Osteo fx Powder Sticks
were formulated to support optimal bone and joint health containing nutrients that enhance calcium absorption by the body available in easy-to-consume stick packs.
Beyond Osteo fx Powder Sticks were formulated to support optimal bone and joint health containing nutrients that enhance calcium absorption by the body, in an easy to consume powder – 12 g (30 ct.) stick pack box. Adult: Mix one (1) stick pack in 12-16 oz. of water or juice per 100 pounds of body weight, one to two times daily. Children: 1/4 stick pack daily per 20 pounds of body weight. Not to exceed one (1) stick pack.
Vitamin D3 (as cholecalciferol), Calcium (as tri-calcium phosphate, calcium citrate), Phosphorus (as tri-calcium phosphate), Magnesium (as magnesium citrate), Zinc (as zinc gluconate), Copper (as copper gluconate), MSM (methylsulfonylmethane), Glucosamine Sulfate KCI, Boron (as amino acid chelate), Strontium (from strontium chloride), Plant derived mineral complex, inulin, fructose, citrus peel extract, citric acid, natural flavors, stevia, natural color, sunflower EFA, guar gum.
Beyond Osteo fx Powder Sticks / Official Listing
The NSF mark is your assurance that the product has been tested by one of the most respected independent certification organizations in existence today. It is valued by consumers, manufacturers, retailers and regulatory agencies worldwide. The NSF certification mark on a product means that the product complies with all standard requirements. NSF conducts periodic unannounced inspections and product testing to verify that the product continues to comply with the standard. About NSF: http://www.nsf.org/about-nsf/nsf-mark/
Osteo fx Powder Sticks are also found at trusted authority DM1.US
See other osteo fx products https://7y97.com/joint-family/
One of the best scientific papers on Calcium is from Oregon State University, Linus Pauling Institute.
Here is an excerpt from that paper.
- Calcium (Ca) is a major constituent of bones and teeth and also plays an essential role as second messenger in cell-signaling pathways. Circulating Ca concentrations are tightly controlled by the parathyroid hormone (PTH) and vitamin D at the expense of the skeleton when dietary Ca intakes are inadequate. (More information)
- The recommended dietary allowance (RDA) for Ca is 1,000 mg/day-1,200 mg/day for adults. (More information)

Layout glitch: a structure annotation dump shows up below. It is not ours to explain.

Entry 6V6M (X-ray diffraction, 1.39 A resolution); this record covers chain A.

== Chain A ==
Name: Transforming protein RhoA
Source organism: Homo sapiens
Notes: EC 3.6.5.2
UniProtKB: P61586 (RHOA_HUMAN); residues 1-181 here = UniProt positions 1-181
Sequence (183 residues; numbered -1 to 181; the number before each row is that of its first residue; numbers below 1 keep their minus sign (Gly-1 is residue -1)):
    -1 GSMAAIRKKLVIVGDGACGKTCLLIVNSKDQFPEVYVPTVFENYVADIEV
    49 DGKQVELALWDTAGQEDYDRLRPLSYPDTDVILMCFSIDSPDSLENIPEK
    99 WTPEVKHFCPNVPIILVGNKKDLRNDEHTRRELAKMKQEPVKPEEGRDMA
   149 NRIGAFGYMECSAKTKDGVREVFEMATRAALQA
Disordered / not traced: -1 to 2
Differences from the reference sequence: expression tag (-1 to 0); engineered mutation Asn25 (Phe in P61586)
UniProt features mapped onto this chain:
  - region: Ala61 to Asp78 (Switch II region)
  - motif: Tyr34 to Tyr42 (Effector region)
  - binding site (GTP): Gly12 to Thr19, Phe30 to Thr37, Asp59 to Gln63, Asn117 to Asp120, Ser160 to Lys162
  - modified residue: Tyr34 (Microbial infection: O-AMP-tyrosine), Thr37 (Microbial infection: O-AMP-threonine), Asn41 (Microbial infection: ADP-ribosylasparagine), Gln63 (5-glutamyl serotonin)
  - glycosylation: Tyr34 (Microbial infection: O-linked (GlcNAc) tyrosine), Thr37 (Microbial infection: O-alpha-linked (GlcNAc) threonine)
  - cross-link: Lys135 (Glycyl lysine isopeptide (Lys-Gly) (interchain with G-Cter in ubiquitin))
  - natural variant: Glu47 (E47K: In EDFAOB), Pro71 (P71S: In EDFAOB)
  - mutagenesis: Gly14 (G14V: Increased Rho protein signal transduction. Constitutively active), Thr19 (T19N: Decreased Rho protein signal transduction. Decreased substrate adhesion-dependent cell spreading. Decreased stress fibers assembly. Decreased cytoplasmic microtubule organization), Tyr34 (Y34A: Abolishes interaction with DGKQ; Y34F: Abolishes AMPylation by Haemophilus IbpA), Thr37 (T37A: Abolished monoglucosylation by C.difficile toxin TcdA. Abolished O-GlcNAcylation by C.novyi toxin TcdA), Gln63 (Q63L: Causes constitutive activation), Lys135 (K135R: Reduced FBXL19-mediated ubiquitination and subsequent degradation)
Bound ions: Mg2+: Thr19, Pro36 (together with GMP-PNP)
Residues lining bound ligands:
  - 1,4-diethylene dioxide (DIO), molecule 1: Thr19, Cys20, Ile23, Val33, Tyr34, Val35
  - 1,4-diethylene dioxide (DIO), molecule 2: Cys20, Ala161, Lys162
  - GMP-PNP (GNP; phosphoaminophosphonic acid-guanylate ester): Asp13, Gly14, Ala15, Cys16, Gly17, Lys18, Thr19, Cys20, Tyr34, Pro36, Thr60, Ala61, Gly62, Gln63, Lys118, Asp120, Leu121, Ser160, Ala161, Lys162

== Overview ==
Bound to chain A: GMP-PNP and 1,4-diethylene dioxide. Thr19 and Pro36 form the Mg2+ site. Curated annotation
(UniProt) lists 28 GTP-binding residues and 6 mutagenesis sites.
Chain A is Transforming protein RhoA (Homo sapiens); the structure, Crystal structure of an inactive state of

- The skeleton is a reserve of Ca drawn upon to maintain normal serum Ca in case of inadequate dietary Ca. Thus, Ca sufficiency is required to maximize the attainment of peak bone mass during growth and to limit the progressive demineralization of bones later in life, which leads to osteoporosis, bone fragility, and an increased risk of fractures. (More information)
- High concentrations of Ca and oxalate in the urine are major risk factors for the formation of calcium oxalate stones in the kidneys. Because dietary Ca intake has been inversely associated with stone occurrence, it is thought that adequate Ca consumption may reduce the absorption of dietary oxalate, thus reducing urinary oxalate and kidney stone formation. (More information)
- Data from observational studies and randomized controlled trials support Ca supplementation in reducing the risk of high blood pressure and preeclampsia in pregnant women. The World Health Organization advises that all pregnant women in areas of low Ca intake (i.e., low-income countries with intakes around 300 to 600 mg/day) be given supplemental Ca starting in the 20th week of pregnancy. (More information)
- Prospective cohort studies have reported an association between higher Ca intakes and lower risk of developing colorectal cancer; however, large clinical trials of Ca supplementation are needed. (More information)
- Current available data suggest that adequate Ca intakes may play a role in body weight regulation and have therapeutic benefits in the management of moderate-to-severe premenstrual symptoms. (More information)
- Adequate Ca intake is critical for maintaining a healthy skeleton. Ca is found in a variety of foods, including dairy products, beans, and vegetables of the kale family. Yet, content and bioavailability vary among foods, and certain drugs are known to adversely affect Ca absorption. (More information)
- Hypercalcemia, a condition of abnormally high concentrations of Ca in blood, is usually due to malignancy or primary hyperparathyroidism. However, the use of large doses of supplemental Ca, together with absorbable alkali, increases the risk of hypercalcemia, especially in postmenopausal women. Often associated with gastrointestinal disturbances, hypercalcemia can be fatal if left untreated. (More information)
- High Ca intakes — either from dairy foods or from supplements — have been associated with increased risks of prostate cancer and cardiovascular events in some, but not all, observational and intervention studies. However, there is currently no evidence of such detrimental effects when people consume a total of 1,000 to 1,200 mg/day of Ca (diet and supplements combined), as recommended by the Food and Nutrition Board of the Institute of Medicine. (More information)
Calcium (Ca) is the most abundant mineral in the human body. About 99% of the Ca in the body is found in bones and teeth, while the other 1% is found in the blood and soft tissue. Ca concentrations in the blood and fluid surrounding the cells (extracellular fluid) must be maintained within a narrow concentration range for normal physiological functioning. The physiological functions of Ca are so vital to survival that the body will stimulate bone resorption (demineralization) to maintain normal blood Ca concentrations when Ca intake is inadequate. Thus, adequate intake of Ca is a critical factor in maintaining a healthy skeleton (1).
(There is much more to the paper. DM)